According to Rikken, the number of animals featured in works of art gradually increased. More and more, animals became subjects in themselves, not minor parts of religious depictions.

Was Hieronymus Bosch an early pioneer of this evolution, at least in some respects? Maybe; we don’t know for sure. He did depict many hundreds of animals. The emblematic-religious framework was still there. We may never know whether Bosch was a true believer in it. Or whether it was convenient for him as a pretext for painting or drawing animals which he loved for its own sake.

There are four types of animals in Hieronymus Bosch’s paintings. Autochthonous west European animals which Bosch knew well. Exotic animals new for west Europeans; like giraffes. And two kinds of fantasy animals. Animals which traditionally were supposed to exist, like unicorns and griffons. And animals which were products of Bosch’s own imagination; often half one animal species, half another species.

In the rest of this blog post we will confine ourselves to real animals; especially non-exotic birds; in The Garden of Earthly Delights.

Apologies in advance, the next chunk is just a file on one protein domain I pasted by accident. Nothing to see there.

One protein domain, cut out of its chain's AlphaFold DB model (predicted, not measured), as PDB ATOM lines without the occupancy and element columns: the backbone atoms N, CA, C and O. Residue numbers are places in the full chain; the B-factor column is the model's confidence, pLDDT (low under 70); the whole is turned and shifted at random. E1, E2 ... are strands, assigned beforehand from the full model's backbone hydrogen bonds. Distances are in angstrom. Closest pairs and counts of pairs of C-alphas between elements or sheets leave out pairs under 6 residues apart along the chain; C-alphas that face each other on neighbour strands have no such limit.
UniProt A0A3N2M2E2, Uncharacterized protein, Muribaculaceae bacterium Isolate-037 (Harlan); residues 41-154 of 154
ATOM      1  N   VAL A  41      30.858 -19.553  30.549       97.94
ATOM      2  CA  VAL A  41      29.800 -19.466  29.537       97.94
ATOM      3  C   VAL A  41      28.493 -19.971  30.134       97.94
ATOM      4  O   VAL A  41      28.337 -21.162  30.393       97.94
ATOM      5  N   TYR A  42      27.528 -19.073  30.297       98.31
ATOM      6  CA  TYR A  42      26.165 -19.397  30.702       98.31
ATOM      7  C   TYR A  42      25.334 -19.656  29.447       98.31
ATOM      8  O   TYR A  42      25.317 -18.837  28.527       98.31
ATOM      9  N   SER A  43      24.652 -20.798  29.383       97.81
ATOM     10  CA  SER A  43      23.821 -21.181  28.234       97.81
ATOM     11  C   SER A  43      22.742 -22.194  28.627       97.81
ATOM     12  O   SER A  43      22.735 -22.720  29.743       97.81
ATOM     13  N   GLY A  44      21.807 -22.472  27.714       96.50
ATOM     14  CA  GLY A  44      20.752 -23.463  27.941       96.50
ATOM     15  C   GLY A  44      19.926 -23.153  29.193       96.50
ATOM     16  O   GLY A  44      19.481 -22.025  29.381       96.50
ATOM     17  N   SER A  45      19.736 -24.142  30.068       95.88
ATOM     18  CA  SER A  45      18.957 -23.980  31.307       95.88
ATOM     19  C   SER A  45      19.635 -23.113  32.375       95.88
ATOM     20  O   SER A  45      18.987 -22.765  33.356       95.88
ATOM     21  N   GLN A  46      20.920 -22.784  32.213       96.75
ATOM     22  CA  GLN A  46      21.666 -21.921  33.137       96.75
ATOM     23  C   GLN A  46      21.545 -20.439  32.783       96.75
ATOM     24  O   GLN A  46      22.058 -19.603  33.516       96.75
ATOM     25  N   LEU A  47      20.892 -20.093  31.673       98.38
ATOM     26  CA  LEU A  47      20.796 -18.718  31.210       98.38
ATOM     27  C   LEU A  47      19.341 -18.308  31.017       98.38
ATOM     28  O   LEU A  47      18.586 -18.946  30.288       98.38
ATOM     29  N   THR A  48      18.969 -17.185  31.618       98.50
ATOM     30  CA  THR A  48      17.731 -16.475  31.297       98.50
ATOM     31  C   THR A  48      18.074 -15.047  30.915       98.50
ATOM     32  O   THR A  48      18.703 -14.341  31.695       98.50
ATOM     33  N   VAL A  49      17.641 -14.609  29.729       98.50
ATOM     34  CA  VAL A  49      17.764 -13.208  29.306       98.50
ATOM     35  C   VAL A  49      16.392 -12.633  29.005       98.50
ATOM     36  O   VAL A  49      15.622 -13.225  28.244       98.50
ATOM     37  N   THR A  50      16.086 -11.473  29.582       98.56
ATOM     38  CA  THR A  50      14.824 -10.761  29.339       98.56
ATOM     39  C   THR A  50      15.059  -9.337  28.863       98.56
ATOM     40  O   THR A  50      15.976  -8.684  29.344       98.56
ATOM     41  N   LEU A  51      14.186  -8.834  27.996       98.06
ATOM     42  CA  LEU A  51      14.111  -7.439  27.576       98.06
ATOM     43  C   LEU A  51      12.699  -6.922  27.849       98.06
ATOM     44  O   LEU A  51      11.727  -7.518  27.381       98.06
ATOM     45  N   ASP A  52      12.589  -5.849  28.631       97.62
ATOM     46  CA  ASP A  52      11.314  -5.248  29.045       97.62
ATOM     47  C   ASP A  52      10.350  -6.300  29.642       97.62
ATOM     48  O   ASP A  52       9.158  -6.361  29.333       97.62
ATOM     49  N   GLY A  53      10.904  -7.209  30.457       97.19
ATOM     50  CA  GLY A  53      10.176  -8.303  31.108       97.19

Spoonbills, Hieronymus Bosch

Like these real spoonbills behind the bathing women.

Spoonbills on goat, Hieronymus Bosch

And these two real spoonbills on the back of a real goat, walking behind fantastic animals.

White storks and barn owl, Hieronymus Bosch

And these two white storks on a pig’s back. With above them, a real barn owl sitting on an ‘unreal’ unicorn’s horn. Another proof that Bosch knew the differences between various owl species.

Hooded crow, Hieronymus Bosch

And finally, this hooded crow. A species which used to be common in the Netherlands in winter; but is rare there now.

There will be more on this blog about that Hieronymus Bosch exhibition. So, stay tuned!

Abstract expressionist painting in Cornwall


This video says about itself:

21 July 2016

While Abstract Expressionism was mostly associated with New York City and its vibrant arts scene, it also had an outpost in St Ives, a small coastal town in Cornwall, England. Julian Stallabrass speaks to curator Chris Stephens about the art of two of its main protagonists, art critic and painter Patrick Heron and artist Peter Lanyon. How did their work incorporate the movements key themes of abstraction, landscape and the sublime?